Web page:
The German automaker is expected to fork over $10 billion to settle claims, including cash payments to owners of affected VW cars in its emissions-cheating scandal.
The German automaker has agreed to pony up $10 billion to cover government fines and settle claims with the owners of VW vehicles that were fitted with software that cheated emissions standards, according to MarketWatch. The VW deal will likely be filed in federal court on Tuesday.
Nearly 500,000 diesel-powered Volkswagen vehicles with 2-liter engines were outfitted with the cheating software. The Germany-based automaker has agreed to fix or buy back the affected cars, but it’s also doling out cash payments of $1,000 to $7,000 to customers ($5,100 is the average), depending on their vehicle’s age and other factors, Bloomberg reports.
Volkswagen also says it will implement an environmental remediation program that is designed to help undo some of the damage caused by putting 482,000 VW diesel cars on the road, emitting as much as 40 times the permitted amounts of smog-forming nitrogen oxides, Bloomberg explains.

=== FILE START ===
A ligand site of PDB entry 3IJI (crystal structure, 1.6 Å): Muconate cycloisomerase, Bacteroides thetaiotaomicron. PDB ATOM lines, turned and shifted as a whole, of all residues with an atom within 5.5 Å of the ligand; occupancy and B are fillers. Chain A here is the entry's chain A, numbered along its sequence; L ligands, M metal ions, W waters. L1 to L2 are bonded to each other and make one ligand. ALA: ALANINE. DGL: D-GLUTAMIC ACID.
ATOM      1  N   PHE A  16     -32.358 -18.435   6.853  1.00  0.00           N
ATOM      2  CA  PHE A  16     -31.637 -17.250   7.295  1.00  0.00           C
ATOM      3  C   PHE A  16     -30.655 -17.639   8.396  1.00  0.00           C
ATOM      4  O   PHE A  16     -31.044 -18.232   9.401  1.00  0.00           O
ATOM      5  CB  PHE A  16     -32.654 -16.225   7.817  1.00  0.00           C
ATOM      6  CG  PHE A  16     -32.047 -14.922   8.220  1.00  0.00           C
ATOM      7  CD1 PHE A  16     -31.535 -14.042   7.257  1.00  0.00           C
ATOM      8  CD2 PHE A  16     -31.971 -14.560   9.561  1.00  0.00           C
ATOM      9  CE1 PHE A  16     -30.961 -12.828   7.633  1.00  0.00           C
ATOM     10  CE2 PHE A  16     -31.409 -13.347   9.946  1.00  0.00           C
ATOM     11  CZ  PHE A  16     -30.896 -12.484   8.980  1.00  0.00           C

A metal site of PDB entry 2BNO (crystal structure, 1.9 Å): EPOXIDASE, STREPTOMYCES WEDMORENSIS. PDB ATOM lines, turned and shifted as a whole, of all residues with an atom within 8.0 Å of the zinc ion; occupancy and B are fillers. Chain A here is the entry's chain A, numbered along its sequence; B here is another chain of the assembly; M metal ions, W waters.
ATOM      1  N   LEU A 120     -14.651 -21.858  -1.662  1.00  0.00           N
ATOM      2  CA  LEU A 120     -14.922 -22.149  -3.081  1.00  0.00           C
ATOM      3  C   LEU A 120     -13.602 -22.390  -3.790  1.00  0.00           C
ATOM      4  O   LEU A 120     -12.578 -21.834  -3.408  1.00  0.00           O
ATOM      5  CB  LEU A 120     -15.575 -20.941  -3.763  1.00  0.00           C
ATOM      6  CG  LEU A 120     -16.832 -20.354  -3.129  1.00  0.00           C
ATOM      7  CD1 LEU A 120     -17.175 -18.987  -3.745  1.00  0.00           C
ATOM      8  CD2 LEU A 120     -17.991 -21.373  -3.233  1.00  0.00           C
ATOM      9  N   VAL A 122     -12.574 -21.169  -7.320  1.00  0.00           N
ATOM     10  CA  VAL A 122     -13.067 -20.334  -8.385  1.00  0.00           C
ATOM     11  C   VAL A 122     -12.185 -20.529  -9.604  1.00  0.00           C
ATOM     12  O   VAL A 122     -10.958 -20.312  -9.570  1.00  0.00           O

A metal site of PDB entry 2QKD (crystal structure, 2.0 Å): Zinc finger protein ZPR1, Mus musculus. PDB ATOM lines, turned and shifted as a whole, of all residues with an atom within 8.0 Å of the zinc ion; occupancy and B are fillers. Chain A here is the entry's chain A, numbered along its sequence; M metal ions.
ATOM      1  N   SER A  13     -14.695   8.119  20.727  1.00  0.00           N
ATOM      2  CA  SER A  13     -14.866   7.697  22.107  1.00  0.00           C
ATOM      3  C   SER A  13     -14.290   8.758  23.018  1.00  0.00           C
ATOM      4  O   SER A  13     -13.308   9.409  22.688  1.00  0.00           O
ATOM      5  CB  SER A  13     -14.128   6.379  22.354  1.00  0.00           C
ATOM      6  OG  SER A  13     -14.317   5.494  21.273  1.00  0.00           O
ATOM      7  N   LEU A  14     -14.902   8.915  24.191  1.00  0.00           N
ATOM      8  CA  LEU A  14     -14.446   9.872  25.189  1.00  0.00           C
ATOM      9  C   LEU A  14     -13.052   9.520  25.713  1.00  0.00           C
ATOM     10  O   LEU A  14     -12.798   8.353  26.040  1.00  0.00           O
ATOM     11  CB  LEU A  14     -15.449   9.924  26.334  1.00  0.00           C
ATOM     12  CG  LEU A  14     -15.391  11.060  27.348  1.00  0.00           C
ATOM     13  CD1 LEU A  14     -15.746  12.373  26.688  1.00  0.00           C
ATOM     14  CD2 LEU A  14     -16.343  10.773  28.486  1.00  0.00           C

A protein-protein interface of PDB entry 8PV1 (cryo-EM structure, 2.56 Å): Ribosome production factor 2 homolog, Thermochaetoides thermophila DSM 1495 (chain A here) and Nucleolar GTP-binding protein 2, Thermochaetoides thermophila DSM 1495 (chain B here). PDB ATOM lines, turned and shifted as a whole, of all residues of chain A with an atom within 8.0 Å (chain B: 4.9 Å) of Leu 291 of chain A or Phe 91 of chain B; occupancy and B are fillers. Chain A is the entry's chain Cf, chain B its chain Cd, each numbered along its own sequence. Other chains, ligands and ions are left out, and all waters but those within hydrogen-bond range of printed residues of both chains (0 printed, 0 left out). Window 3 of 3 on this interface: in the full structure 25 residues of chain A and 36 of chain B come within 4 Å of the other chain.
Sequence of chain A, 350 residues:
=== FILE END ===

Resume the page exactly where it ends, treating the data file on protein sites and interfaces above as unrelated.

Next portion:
Volkswagen admitted that for the last seven years, it rigged its vehicles to pass emissions tests by the U.S. Environmental Protection Agency and California Air Resources Board.
“This settlement will provide substantial benefits to both consumers and the environment — providing car owners and lessees fair value for their vehicles, while also removing environmentally harmful vehicles from the road,” Elizabeth Cabraser, lead counsel for the plaintiffs’ steering committee, said in an email.
On behalf of the EPA, the U.S. Justice Department sued VW in January, accusing the automaker of violating federal clean-air laws by using software that allowed vehicles to pollute at higher levels on roadways than the levels registered when they were being tested.
The Justice Department is pursuing a separate criminal probe of Volkswagen over the emissions scandal.
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